The Other Pandemic


Dr Stacy KehlBy Stacy Kehl, APRN, FNP-BC

COVID-19 dominates the news these days: we haven’t lived a day since January 2020 without being inundated by it, but that doesn’t mean that other diseases no longer exist. In the world of medicine, there is another pandemic that we see every day, however the discussion of it as a disease is largely avoided – it’s obesity.

Acceptance of obesity as a disease is disputed in the media. Because of “fat shaming” there is definitely a stigma about the topic. But, obesity is certainly no less of a disease than the conditions it causes: type 2 diabetes, heart disease, high blood pressure, kidney disease, liver disease, orthopedic problems, and cancer. Obesity can cause a host of psychosocial issues, too: depression, anxiety and social isolation to name but a few.

Addressing all these concerns is my job as a primary care provider, but my goal is not to make my patients supermodels. Eating disorders run the spectrum, and thinness comes with its own set of health and psychosocial problems. I want patients to maintain a “healthy weight,” but what determines that? BMI (body mass index), which is essentially a height to weight ratio, is one measure that healthcare providers use to evaluate obesity. A BMI of 20-25 is “normal,” 25-29 is “overweight,” 30-39 is “obese,” and 40 or greater is “morbidly obese.” Admittedly, BMI is not an optimal tool to evaluate obesity, as it does not necessarily correlate to body composition (such as the case of a weight lifter with a high BMI, but a fantastic physique). Still, BMI is the generally accepted method for the determination of obesity (the reasons for this is another discussion entirely).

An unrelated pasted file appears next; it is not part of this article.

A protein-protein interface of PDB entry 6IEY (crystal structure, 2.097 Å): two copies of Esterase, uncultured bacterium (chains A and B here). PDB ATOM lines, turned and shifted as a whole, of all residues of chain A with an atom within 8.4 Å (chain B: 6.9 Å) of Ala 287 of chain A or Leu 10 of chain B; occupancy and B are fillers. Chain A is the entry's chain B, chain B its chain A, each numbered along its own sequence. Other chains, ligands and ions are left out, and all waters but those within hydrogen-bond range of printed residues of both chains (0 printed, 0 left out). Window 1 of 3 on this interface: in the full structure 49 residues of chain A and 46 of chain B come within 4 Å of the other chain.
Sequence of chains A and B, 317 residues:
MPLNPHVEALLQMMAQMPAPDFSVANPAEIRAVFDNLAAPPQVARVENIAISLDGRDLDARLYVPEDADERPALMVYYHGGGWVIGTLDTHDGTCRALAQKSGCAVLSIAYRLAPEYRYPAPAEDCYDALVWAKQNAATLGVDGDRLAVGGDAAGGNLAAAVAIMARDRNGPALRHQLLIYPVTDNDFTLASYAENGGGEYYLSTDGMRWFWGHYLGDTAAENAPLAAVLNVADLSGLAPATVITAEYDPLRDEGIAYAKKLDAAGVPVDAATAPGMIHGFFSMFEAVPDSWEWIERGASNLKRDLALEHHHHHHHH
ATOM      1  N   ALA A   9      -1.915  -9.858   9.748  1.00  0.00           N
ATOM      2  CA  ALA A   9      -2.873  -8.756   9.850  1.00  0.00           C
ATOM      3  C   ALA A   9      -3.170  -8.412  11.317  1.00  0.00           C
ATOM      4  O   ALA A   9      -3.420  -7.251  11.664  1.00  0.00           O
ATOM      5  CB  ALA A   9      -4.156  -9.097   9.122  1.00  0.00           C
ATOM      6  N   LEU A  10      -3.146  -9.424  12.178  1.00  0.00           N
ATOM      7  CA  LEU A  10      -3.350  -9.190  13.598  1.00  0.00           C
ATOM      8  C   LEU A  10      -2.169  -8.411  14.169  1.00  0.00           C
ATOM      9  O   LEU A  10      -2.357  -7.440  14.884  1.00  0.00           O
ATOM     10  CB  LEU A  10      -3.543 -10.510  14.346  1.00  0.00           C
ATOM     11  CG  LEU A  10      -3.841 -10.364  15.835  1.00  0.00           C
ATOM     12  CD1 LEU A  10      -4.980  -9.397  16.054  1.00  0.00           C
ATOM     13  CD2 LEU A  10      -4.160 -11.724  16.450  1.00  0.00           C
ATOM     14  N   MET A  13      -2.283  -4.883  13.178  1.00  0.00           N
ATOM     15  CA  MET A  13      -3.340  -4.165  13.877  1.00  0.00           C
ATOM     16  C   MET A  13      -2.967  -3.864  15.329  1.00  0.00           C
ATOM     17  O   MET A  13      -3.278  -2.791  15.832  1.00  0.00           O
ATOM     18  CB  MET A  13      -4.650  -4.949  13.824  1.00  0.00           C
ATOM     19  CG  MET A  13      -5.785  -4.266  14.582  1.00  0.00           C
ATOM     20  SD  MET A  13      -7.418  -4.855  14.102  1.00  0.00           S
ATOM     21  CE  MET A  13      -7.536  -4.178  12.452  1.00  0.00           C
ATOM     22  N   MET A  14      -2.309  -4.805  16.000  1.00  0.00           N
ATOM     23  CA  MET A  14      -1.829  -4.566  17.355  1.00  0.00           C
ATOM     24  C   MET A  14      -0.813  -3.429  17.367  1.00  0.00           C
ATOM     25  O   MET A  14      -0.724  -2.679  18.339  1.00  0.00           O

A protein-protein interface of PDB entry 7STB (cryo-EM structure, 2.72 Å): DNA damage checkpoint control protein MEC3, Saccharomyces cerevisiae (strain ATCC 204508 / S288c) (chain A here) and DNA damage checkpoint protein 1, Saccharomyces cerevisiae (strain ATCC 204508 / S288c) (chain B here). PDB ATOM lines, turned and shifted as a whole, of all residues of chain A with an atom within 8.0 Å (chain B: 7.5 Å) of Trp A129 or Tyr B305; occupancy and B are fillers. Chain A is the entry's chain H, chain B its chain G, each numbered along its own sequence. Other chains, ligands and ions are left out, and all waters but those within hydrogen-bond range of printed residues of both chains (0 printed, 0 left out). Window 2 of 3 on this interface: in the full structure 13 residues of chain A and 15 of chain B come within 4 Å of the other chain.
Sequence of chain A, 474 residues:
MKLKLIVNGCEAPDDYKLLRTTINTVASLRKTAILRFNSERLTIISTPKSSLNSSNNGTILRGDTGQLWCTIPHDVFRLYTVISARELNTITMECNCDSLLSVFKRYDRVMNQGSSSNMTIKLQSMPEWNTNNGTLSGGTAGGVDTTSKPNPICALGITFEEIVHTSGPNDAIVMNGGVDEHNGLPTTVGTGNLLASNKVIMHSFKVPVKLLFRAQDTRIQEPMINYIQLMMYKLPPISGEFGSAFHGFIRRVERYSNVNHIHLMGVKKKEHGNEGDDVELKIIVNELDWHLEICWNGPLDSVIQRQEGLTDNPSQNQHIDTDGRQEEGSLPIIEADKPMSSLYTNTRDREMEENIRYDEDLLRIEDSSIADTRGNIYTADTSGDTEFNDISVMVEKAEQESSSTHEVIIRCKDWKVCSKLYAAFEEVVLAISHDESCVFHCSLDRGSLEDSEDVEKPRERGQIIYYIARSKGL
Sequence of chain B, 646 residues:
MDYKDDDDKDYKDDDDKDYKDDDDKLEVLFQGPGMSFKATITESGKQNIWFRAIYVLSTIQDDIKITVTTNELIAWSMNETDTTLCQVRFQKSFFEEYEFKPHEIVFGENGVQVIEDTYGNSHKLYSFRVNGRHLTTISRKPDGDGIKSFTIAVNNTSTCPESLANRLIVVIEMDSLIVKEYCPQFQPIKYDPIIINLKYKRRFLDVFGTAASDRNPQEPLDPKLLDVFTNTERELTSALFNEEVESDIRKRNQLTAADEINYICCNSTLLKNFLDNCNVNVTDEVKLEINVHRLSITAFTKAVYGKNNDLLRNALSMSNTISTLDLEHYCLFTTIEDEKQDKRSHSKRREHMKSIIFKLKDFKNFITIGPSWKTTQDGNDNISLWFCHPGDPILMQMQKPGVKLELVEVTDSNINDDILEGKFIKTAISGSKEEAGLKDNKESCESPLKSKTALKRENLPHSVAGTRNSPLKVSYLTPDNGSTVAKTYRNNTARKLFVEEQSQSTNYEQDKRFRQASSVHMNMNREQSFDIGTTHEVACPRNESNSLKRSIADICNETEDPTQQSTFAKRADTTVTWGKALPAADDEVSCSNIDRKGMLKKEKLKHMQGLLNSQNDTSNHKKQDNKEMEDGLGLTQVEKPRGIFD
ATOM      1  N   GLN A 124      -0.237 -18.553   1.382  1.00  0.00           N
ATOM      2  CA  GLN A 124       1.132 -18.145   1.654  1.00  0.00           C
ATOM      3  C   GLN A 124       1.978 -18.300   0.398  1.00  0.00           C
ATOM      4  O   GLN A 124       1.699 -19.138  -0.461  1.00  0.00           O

Obesity by the numbers:
• Worldwide obesity has nearly tripled since 1975.
• In 2016, more than 1.9 billion adults, 18 years and older, were overweight. Of these over 650 million were obese.
• 39% of adults aged 18 years and over were overweight in 2016, and 13% were obese.
• Most of the world’s population live in countries where overweight and obesity kills more people than underweight.
• 39 million children under the age of 5 were overweight or obese in 2020.
• Over 340 million children and adolescents aged 5-19 were overweight or obese in 2016.
• Obesity is preventable.

(World Health Organization,, accessed 10/25/2021)

In today’s society, we look for convenience in everything, especially food consumption. We are busy, yet more sedentary than ever. Convenience and a sedentary lifestyle comes at a price. In terms of food products, convenience translates into high sugar, high fat and high preservative (i.e. salty) foods. When counseling my patients about weight loss, I tell them that weight loss can be as simple as this: calories burned must exceed calories consumed, or the extra calories stay on as weight. Eliminate processed foods and drinks altogether; include only fresh vegetables, lean white meats, and whole grains (limit fresh fruits, they are high in sugar). Avoid alcohol (it slows metabolism and encourages poor eating habits), and drink lots of water. Exercise is a must – walking a minimum of 10,000 steps daily is necessary. Weight training increases muscle mass, thus increasing the body’s ability to burn calories even while resting. We can also use medicines (appetite suppressants and medications to increase insulin production or sensitivity) and technology (using noninvasive body sculpting) to boost results.

If you are having difficulty with weight loss, please discuss the issue with your healthcare provider. A physical exam and labs to check blood chemistries, thyroid, cholesterol and hormones can give insight to your problem. Referrals to specialists may even be necessary. Where weight loss is concerned, there is no “magic pill”; it requires a combination of all these methodologies. The key to success is a sustainable plan. Also realize that perfection is not the goal, rather healthful weight management to avoid long-term problems.

Stacy Kehl, APRN, FNP-BC is with Elements Primary Care & Esthetics, 8406 Panama City Beach Pkwy., Suite K, (850) 708-1623,